Once the US curator and collector Sam Wagstaff had decided that photography was an undervalued art form, his appetite became voracious—an enthusiasm shared and supported by his protégé and boyfriend, the artist Robert Mapplethorpe.
In a new book, The Thrill of the Chase, Paul Martineau, the associate curator in the department of photography at Los Angeles’s J. Paul Getty Museum, describes Wagstaff’s nine-year spending spree on images by famous and obscure photographers. He even sold a late work by Jackson Pollock to buy more photographs.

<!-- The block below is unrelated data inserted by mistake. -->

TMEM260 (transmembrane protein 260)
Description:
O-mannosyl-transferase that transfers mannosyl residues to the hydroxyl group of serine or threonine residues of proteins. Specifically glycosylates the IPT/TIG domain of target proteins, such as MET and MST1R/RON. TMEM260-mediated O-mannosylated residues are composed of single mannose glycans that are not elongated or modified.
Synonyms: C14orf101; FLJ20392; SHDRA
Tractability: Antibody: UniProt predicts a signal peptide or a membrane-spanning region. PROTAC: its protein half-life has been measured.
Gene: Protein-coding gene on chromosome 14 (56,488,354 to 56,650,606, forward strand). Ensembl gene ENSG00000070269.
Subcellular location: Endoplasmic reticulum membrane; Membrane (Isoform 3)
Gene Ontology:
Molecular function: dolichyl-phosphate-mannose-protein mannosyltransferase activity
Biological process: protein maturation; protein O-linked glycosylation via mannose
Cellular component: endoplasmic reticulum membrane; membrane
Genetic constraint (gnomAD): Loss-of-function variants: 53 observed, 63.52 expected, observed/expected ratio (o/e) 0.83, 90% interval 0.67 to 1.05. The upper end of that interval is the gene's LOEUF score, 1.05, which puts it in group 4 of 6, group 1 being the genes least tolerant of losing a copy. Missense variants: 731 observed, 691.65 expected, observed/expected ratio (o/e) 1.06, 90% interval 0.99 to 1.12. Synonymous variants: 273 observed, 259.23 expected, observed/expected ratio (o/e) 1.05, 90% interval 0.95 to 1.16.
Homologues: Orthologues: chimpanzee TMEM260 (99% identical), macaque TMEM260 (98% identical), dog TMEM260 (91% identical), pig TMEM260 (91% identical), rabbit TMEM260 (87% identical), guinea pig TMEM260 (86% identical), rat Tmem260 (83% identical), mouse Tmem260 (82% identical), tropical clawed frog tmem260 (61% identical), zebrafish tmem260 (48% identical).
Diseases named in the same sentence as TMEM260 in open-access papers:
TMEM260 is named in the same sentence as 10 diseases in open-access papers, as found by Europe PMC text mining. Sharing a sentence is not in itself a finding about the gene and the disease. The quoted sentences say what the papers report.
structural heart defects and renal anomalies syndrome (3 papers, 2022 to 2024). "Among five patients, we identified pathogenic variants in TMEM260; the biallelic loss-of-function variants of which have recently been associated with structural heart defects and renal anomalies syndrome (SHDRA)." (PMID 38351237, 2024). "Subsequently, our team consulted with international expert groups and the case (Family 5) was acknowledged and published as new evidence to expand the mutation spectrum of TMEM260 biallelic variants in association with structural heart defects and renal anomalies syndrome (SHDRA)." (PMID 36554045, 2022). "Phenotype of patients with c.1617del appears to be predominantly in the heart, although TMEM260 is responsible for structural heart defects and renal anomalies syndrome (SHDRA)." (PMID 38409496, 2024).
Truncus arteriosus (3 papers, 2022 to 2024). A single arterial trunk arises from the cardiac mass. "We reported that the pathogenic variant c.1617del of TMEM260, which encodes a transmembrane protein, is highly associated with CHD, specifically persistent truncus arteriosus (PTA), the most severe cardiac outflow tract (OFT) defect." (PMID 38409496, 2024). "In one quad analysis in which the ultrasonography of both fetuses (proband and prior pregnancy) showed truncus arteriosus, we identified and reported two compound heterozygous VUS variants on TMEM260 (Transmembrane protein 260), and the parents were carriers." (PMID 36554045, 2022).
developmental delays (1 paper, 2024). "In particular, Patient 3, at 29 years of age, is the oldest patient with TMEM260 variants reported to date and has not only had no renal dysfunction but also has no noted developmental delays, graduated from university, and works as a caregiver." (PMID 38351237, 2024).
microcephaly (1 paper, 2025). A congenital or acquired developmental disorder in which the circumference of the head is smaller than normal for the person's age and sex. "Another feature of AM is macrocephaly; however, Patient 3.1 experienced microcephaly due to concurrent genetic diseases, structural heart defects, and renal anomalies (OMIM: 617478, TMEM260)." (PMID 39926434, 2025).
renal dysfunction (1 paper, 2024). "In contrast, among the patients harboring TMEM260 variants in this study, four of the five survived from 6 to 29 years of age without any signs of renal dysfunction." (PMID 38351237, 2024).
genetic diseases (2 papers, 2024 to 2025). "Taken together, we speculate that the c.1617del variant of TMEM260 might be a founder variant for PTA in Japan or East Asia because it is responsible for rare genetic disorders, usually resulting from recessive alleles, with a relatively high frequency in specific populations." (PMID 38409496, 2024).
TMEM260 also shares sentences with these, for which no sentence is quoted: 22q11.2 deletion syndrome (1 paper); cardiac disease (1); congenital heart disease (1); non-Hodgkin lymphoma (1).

A Getty show of the same name features key images from the hundreds that the institution bought from the collector for $4.5m in 1984; the Getty was dismayed to find that none was by Mapplethorpe. Due to open on 15 March (until 31 July), the show complements the surveys of Mapplethorpe’s work at the Getty and the Los Angeles County Museum of Art.